To be perfectly transparent, we get anything from vacation ads, to wealth management ads to pharmaceutical ads. There are really two questions. There's intrusiveness and then there's influence. The way the content is provided is very discrete. There are no pop-ups. We never ever sell any physician data. We don't do any matching. As far as the doctors go, the majority goes in for our ad-supported model. [Practice Fusion offers an ad-free model that costs $100 per month per physician].
As far as influence goes, this is a human being. You're flashed ads every day, whether it's a bus driving down the street or it's an ad on Facebook. You're not buying every product you see. Pharmaceuticals know how to promote their products and doctors really create research. It's not so much a branding exercise as it is an educational exercise. So it's not "pick this drug now as you're writing this prescription." It's "Hey doc, take a look at this and see that the efficacy of this drug might be better than the drug that you're used to using."
At the end of the day, the doctor is a highly sought-after individual. He's advertised to in many, many different ways -- through pharmaceutical reps, mailers, throwaways. They're human beings. Any physicians is going to think critically and going to apply that to anything he sees.
So what do you see as the main benefits to doctors going digital?
There are 195,000 deaths a year from medical errors. This will help reduce that. What I do think is the Holy Grail, and where the government is trying to go, is to interoperability among systems or the ability for everyone to share patient charts in real time. The main real case scenario is when you go to your doctor, he sends you to a specialist, making that data that is available in your chart to another doctor, real time.
There are lots of systems out there. Could your system eventually link up to other systems, or to the "network of networks" that the government wants to see built?
Yes. This is the only true platform that is open.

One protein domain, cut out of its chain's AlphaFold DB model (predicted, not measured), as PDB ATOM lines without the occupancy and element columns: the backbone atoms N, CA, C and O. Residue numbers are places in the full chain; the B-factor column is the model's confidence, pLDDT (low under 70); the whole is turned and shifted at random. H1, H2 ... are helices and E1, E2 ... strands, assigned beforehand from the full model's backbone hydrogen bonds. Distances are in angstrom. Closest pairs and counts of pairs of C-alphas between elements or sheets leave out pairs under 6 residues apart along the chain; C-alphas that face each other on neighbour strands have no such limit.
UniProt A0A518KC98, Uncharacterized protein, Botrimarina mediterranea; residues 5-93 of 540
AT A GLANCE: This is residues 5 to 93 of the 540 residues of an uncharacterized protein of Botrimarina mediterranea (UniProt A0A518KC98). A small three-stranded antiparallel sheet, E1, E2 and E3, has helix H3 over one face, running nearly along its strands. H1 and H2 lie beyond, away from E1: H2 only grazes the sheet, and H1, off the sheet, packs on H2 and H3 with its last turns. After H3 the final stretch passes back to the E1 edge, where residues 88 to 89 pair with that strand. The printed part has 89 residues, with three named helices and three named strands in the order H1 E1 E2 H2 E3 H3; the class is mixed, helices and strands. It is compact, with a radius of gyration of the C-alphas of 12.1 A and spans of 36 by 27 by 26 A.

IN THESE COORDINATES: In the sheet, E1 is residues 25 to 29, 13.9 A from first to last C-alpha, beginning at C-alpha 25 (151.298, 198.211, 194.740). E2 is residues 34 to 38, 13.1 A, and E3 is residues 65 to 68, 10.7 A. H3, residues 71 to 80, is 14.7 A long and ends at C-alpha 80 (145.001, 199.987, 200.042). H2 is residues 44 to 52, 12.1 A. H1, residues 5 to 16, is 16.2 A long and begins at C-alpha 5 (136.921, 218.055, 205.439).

You're using the Web to store and transmit patient data. How do you reassure patients and doctors that this information is secure?
When you look at a standard practice today, data that is stored in a paper environment isn't perfectly safe. Obviously, someone could throw a rock through the window and steal all the paper. The office could burn down. Paper is not all the safe. There is no audit trail. Anyone can look at the chart. You hear this all the time.
You take the next step where you have an electronic health records system installed in your office and you have a whole other set of problems. Your cleaning lady may unplug it tonight. A drive might crash and you may lose all your data. You hear about thefts on the system where you lose 50,000 records at one time.
In my opinion, having the data in a cloud and a HIPPA [Health Insurance Portability and Accountability Act]-compliant infrastructure is much safer. We provide millions of dollars of infrastructure around the doctor's data. We provide Cisco firewalls, data redundancy, mirrored backups and biometric security to get into the facility. We had an office that burned down last year. The doctor logged into his account the next day and had access to all his patient information.
How many doctors have signed up?
We have about 21,000 users now and about half of them doctors. We're in all U.S. states. We're dealing with 21 different specialties and obvious primary care is the biggest specialty.
Health records: Software lets docs go paperless for free, if they look at ads